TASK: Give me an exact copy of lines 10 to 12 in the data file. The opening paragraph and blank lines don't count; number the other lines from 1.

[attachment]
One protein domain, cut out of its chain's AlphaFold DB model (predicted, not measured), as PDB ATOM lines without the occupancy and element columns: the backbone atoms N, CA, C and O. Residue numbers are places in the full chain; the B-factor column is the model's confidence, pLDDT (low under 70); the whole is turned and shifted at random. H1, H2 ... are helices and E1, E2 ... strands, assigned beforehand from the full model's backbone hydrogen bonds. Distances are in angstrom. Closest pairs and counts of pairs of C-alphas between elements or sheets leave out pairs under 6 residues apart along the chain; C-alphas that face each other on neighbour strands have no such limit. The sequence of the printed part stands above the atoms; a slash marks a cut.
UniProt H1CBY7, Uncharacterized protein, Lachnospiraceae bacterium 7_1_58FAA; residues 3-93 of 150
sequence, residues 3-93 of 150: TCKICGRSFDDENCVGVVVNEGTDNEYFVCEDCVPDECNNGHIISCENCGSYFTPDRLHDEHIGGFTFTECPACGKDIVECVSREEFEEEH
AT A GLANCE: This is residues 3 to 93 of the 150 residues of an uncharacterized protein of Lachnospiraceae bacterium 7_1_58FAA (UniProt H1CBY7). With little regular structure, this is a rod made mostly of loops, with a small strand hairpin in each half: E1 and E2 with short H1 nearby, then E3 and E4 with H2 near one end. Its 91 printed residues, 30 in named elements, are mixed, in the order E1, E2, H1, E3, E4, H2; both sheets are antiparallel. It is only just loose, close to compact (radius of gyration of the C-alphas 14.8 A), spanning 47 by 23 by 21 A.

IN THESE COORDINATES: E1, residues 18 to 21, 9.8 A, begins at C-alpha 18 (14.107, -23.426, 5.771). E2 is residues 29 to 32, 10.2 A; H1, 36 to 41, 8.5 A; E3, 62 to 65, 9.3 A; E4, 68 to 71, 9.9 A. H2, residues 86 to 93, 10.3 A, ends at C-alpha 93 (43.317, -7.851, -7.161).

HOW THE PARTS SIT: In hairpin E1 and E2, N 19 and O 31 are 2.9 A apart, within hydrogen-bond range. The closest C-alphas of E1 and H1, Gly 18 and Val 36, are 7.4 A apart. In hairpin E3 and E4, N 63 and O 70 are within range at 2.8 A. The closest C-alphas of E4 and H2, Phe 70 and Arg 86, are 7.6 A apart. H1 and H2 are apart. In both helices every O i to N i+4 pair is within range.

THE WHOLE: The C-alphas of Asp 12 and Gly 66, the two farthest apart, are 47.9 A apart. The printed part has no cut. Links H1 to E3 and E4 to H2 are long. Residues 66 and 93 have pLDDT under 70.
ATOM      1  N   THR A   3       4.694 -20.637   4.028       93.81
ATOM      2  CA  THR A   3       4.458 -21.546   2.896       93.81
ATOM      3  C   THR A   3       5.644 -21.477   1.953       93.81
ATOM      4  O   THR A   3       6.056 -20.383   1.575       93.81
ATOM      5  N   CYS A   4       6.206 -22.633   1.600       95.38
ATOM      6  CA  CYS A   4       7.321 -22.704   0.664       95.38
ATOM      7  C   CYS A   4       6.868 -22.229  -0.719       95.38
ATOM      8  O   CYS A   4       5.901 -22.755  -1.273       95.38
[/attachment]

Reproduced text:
ATOM      4  O   THR A   3       6.056 -20.383   1.575       93.81
ATOM      5  N   CYS A   4       6.206 -22.633   1.600       95.38
ATOM      6  CA  CYS A   4       7.321 -22.704   0.664       95.38